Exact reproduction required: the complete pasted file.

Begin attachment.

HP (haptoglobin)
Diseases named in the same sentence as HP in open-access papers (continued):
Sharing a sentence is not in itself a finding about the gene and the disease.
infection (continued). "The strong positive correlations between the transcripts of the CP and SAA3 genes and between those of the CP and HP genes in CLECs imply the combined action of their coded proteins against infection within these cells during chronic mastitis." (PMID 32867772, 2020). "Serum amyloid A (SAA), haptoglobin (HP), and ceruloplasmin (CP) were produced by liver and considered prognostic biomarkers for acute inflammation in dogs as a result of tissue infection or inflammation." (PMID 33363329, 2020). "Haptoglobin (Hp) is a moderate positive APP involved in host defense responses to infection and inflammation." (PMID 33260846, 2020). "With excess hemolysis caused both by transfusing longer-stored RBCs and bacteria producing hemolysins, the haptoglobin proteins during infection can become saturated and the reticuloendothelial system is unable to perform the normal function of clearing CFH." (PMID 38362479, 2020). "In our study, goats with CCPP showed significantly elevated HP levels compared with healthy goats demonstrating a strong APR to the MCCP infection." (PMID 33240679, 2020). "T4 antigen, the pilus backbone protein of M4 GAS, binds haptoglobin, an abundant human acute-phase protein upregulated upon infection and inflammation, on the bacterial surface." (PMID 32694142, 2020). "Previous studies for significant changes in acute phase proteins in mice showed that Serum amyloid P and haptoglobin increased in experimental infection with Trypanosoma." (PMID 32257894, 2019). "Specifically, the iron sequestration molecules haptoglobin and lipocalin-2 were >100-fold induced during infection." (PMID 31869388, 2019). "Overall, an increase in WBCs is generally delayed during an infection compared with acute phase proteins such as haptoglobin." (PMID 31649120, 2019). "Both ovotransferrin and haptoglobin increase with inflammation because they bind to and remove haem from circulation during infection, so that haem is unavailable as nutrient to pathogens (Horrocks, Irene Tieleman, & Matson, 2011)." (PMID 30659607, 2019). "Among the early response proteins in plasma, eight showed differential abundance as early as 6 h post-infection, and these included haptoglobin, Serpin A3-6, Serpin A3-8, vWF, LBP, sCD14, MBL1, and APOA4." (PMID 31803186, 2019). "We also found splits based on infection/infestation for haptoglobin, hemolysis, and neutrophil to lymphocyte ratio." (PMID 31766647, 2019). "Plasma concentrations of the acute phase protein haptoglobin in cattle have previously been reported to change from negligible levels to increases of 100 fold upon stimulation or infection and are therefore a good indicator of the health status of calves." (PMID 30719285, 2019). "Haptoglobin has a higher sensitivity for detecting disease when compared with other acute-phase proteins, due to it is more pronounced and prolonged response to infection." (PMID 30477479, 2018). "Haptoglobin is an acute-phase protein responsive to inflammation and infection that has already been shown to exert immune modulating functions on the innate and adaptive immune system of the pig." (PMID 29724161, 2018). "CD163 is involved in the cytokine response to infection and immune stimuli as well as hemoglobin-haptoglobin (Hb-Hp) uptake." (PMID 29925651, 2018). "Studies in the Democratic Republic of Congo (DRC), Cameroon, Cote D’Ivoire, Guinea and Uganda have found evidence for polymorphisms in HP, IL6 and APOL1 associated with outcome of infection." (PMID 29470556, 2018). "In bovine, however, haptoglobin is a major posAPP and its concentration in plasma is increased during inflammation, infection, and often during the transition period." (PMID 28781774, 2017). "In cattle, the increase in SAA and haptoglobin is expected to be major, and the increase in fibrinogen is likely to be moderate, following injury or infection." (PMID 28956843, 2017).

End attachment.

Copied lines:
HP (haptoglobin)
Diseases named in the same sentence as HP in open-access papers (continued):
Sharing a sentence is not in itself a finding about the gene and the disease.
infection (continued). "The strong positive correlations between the transcripts of the CP and SAA3 genes and between those of the CP and HP genes in CLECs imply the combined action of their coded proteins against infection within these cells during chronic mastitis." (PMID 32867772, 2020). "Serum amyloid A (SAA), haptoglobin (HP), and ceruloplasmin (CP) were produced by liver and considered prognostic biomarkers for acute inflammation in dogs as a result of tissue infection or inflammation." (PMID 33363329, 2020). "Haptoglobin (Hp) is a moderate positive APP involved in host defense responses to infection and inflammation." (PMID 33260846, 2020). "With excess hemolysis caused both by transfusing longer-stored RBCs and bacteria producing hemolysins, the haptoglobin proteins during infection can become saturated and the reticuloendothelial system is unable to perform the normal function of clearing CFH." (PMID 38362479, 2020). "In our study, goats with CCPP showed significantly elevated HP levels compared with healthy goats demonstrating a strong APR to the MCCP infection." (PMID 33240679, 2020). "T4 antigen, the pilus backbone protein of M4 GAS, binds haptoglobin, an abundant human acute-phase protein upregulated upon infection and inflammation, on the bacterial surface." (PMID 32694142, 2020). "Previous studies for significant changes in acute phase proteins in mice showed that Serum amyloid P and haptoglobin increased in experimental infection with Trypanosoma." (PMID 32257894, 2019). "Specifically, the iron sequestration molecules haptoglobin and lipocalin-2 were >100-fold induced during infection." (PMID 31869388, 2019). "Overall, an increase in WBCs is generally delayed during an infection compared with acute phase proteins such as haptoglobin." (PMID 31649120, 2019). "Both ovotransferrin and haptoglobin increase with inflammation because they bind to and remove haem from circulation during infection, so that haem is unavailable as nutrient to pathogens (Horrocks, Irene Tieleman, & Matson, 2011)." (PMID 30659607, 2019). "Among the early response proteins in plasma, eight showed differential abundance as early as 6 h post-infection, and these included haptoglobin, Serpin A3-6, Serpin A3-8, vWF, LBP, sCD14, MBL1, and APOA4." (PMID 31803186, 2019). "We also found splits based on infection/infestation for haptoglobin, hemolysis, and neutrophil to lymphocyte ratio." (PMID 31766647, 2019). "Plasma concentrations of the acute phase protein haptoglobin in cattle have previously been reported to change from negligible levels to increases of 100 fold upon stimulation or infection and are therefore a good indicator of the health status of calves." (PMID 30719285, 2019). "Haptoglobin has a higher sensitivity for detecting disease when compared with other acute-phase proteins, due to it is more pronounced and prolonged response to infection." (PMID 30477479, 2018). "Haptoglobin is an acute-phase protein responsive to inflammation and infection that has already been shown to exert immune modulating functions on the innate and adaptive immune system of the pig." (PMID 29724161, 2018). "CD163 is involved in the cytokine response to infection and immune stimuli as well as hemoglobin-haptoglobin (Hb-Hp) uptake." (PMID 29925651, 2018). "Studies in the Democratic Republic of Congo (DRC), Cameroon, Cote D’Ivoire, Guinea and Uganda have found evidence for polymorphisms in HP, IL6 and APOL1 associated with outcome of infection." (PMID 29470556, 2018). "In bovine, however, haptoglobin is a major posAPP and its concentration in plasma is increased during inflammation, infection, and often during the transition period." (PMID 28781774, 2017). "In cattle, the increase in SAA and haptoglobin is expected to be major, and the increase in fibrinogen is likely to be moderate, following injury or infection." (PMID 28956843, 2017).